Types of Financial Rewards & Incentives
Financial rewards and incentives are motivators for employees to go above and beyond in their job performance. Programs may be group or individual based, depending on your business size and budget. All incentive programs should be attainable, or you may lose the interest and focus of your staffers.
Financial rewards are cash prizes used to encourage staffers to meet specific goals within a business or organization. For example, a cash reward might be given monthly for the highest-producing sales person, or the individual who generated the most new leads. Financial rewards can be a fixed amount or a percentage of closed sales. They also might be in the form of profit-sharing or company-wide bonus programs. Additionally, incentives like spot bonuses can be given on-the-spot to recognize innovation or personal achievement; stock options may be a viable financial reward for start-ups to issue.
Financial incentives can be used to reward actions besides job performance or earnings, such as above-and-beyond efforts, customer service excellence, innovation, regular attendance or teamwork.
Incentive programs can be non-cash based, instead offering something else of value to an employee. Examples include paid time off, flexible work hours, career enhancement opportunities, preferred parking, use of a company car or sporting or event tickets. Incentives could also include lunch with the boss or the opportunity to take on choice projects.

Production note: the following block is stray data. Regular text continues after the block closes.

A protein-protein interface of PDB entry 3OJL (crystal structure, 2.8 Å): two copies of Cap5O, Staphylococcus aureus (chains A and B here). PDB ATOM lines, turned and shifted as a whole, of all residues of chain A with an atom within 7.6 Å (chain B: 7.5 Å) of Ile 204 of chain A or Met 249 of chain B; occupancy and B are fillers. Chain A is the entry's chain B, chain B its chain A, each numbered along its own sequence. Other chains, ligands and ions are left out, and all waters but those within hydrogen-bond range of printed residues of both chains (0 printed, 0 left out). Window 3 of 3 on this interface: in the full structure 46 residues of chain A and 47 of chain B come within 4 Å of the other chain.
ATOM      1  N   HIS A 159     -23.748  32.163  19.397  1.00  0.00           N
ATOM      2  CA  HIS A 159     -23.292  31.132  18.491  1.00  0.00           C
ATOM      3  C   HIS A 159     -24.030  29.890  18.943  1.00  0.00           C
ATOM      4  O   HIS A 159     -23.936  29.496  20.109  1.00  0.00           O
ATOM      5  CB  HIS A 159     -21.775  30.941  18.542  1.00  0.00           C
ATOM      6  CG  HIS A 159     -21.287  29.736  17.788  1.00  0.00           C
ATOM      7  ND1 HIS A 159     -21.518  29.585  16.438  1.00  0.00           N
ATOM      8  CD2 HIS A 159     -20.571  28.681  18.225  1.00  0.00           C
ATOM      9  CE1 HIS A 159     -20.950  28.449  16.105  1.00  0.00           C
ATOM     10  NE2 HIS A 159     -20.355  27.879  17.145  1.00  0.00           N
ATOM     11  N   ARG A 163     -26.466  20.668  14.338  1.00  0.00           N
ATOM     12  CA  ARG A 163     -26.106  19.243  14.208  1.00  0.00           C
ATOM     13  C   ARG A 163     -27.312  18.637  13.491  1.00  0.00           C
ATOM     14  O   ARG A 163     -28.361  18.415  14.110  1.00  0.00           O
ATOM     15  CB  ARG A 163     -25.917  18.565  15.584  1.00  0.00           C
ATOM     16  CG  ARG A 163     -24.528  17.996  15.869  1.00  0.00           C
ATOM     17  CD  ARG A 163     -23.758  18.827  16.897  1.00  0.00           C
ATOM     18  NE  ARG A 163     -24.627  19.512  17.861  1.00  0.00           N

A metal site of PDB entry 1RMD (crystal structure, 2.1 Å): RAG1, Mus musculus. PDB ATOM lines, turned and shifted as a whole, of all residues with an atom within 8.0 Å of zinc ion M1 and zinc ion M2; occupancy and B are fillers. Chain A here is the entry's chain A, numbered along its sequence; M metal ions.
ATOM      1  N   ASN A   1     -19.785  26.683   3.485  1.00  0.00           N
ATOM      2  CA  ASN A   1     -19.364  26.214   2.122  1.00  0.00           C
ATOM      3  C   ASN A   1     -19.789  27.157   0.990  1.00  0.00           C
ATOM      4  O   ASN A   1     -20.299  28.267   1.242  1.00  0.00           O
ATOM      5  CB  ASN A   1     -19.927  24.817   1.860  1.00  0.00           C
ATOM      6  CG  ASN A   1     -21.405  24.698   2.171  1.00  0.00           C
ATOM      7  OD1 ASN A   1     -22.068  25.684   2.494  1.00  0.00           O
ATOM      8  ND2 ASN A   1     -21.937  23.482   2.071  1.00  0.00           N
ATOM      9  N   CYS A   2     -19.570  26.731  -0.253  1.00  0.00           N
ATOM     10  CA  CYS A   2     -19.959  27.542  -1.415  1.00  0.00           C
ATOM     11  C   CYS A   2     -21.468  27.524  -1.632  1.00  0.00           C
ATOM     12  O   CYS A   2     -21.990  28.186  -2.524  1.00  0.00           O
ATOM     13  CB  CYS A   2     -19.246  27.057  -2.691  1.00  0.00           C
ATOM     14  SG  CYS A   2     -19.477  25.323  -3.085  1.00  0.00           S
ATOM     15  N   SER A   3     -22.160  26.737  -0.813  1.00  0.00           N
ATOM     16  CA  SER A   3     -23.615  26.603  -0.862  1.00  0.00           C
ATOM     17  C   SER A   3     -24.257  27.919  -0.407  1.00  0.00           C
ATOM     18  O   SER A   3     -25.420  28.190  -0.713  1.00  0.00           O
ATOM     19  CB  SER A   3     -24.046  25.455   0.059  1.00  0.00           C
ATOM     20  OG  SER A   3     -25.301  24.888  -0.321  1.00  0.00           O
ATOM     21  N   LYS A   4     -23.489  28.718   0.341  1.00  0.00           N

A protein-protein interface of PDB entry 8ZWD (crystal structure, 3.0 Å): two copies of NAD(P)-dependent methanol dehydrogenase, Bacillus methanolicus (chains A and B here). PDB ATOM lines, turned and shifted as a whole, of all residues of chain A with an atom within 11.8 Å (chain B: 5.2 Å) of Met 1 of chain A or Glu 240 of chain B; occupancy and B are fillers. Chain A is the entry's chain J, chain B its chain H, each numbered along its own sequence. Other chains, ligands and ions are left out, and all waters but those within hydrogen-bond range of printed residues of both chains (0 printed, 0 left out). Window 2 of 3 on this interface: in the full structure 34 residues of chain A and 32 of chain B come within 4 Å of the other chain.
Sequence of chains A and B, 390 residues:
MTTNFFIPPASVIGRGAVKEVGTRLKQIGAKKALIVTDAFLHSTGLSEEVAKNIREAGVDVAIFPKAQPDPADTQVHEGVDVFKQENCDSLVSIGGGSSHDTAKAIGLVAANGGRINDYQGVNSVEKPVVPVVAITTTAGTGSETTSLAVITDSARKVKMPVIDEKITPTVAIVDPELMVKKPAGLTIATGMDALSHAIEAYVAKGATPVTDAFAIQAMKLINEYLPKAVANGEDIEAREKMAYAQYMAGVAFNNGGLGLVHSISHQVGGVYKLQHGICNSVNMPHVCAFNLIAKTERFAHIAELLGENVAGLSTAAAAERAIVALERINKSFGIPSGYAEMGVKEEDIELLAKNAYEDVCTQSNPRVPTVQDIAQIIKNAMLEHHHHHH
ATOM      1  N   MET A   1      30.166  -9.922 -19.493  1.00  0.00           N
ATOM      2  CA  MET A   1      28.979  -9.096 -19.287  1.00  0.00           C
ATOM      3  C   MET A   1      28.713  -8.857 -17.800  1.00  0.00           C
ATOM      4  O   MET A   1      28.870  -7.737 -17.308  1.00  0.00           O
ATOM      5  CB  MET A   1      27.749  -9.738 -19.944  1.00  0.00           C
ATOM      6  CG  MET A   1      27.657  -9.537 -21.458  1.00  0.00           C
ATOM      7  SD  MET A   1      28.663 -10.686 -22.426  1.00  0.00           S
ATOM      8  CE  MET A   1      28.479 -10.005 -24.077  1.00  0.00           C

Make sure the objectives of financial and incentive programs are clearly defined and measurable.
With team initiatives, groups within your organization must meet stated performance standards to qualify for the reward. This can encourage teamwork and collaboration -- or result in an inequitable workload distribution if slackers fail to pitch in and participate. Individual reward programs allow staffers to succeed or fail on their own merit. This can encourage healthy competition within an organization and drive top performers to go the extra mile. Alternatively, left unchecked, individual programs run the risk of creating an unhealthy dynamic in which it's every man for himself, potentially resulting in backstabbing and low morale.
Consider a hybrid approach to incentive and reward programs so everyone can participate. One way to do this is to have various benchmark levels that allow more staffers to qualify. For instance, zero missed work days in a 3-month period might result in a top-tier bonus while one missed day would earn a lower-tier reward.